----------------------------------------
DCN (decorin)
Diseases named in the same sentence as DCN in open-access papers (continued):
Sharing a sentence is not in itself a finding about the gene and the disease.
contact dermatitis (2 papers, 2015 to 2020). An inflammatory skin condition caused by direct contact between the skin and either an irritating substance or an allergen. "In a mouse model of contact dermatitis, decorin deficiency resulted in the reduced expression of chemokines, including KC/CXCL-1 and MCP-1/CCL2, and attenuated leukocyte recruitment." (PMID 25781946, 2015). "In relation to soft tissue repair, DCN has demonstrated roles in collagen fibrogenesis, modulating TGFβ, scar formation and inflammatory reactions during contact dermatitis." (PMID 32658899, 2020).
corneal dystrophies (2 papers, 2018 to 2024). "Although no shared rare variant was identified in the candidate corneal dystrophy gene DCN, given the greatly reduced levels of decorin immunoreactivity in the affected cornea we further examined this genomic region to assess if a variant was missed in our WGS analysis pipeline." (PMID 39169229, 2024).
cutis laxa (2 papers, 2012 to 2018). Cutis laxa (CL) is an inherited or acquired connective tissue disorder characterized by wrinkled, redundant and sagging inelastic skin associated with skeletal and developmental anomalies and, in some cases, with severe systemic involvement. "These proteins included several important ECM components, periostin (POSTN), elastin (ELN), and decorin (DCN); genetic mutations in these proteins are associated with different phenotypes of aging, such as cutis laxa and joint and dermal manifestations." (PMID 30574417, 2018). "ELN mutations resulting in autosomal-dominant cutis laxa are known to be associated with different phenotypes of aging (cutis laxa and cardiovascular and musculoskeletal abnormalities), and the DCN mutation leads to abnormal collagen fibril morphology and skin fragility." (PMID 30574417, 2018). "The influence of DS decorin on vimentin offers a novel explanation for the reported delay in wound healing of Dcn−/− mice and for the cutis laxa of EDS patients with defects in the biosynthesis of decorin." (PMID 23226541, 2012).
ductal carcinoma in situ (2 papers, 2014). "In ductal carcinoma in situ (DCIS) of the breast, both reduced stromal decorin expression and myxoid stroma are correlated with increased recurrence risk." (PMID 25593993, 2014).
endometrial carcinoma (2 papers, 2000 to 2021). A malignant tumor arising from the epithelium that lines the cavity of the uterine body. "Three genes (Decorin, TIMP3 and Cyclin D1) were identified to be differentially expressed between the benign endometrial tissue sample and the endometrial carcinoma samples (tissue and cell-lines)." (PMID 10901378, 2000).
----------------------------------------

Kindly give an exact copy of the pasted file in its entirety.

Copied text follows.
DCN (decorin)
Diseases named in the same sentence as DCN in open-access papers (continued):
Sharing a sentence is not in itself a finding about the gene and the disease.
contact dermatitis (2 papers, 2015 to 2020). An inflammatory skin condition caused by direct contact between the skin and either an irritating substance or an allergen. "In a mouse model of contact dermatitis, decorin deficiency resulted in the reduced expression of chemokines, including KC/CXCL-1 and MCP-1/CCL2, and attenuated leukocyte recruitment." (PMID 25781946, 2015). "In relation to soft tissue repair, DCN has demonstrated roles in collagen fibrogenesis, modulating TGFβ, scar formation and inflammatory reactions during contact dermatitis." (PMID 32658899, 2020).
corneal dystrophies (2 papers, 2018 to 2024). "Although no shared rare variant was identified in the candidate corneal dystrophy gene DCN, given the greatly reduced levels of decorin immunoreactivity in the affected cornea we further examined this genomic region to assess if a variant was missed in our WGS analysis pipeline." (PMID 39169229, 2024).
cutis laxa (2 papers, 2012 to 2018). Cutis laxa (CL) is an inherited or acquired connective tissue disorder characterized by wrinkled, redundant and sagging inelastic skin associated with skeletal and developmental anomalies and, in some cases, with severe systemic involvement. "These proteins included several important ECM components, periostin (POSTN), elastin (ELN), and decorin (DCN); genetic mutations in these proteins are associated with different phenotypes of aging, such as cutis laxa and joint and dermal manifestations." (PMID 30574417, 2018). "ELN mutations resulting in autosomal-dominant cutis laxa are known to be associated with different phenotypes of aging (cutis laxa and cardiovascular and musculoskeletal abnormalities), and the DCN mutation leads to abnormal collagen fibril morphology and skin fragility." (PMID 30574417, 2018). "The influence of DS decorin on vimentin offers a novel explanation for the reported delay in wound healing of Dcn−/− mice and for the cutis laxa of EDS patients with defects in the biosynthesis of decorin." (PMID 23226541, 2012).
ductal carcinoma in situ (2 papers, 2014). "In ductal carcinoma in situ (DCIS) of the breast, both reduced stromal decorin expression and myxoid stroma are correlated with increased recurrence risk." (PMID 25593993, 2014).
endometrial carcinoma (2 papers, 2000 to 2021). A malignant tumor arising from the epithelium that lines the cavity of the uterine body. "Three genes (Decorin, TIMP3 and Cyclin D1) were identified to be differentially expressed between the benign endometrial tissue sample and the endometrial carcinoma samples (tissue and cell-lines)." (PMID 10901378, 2000).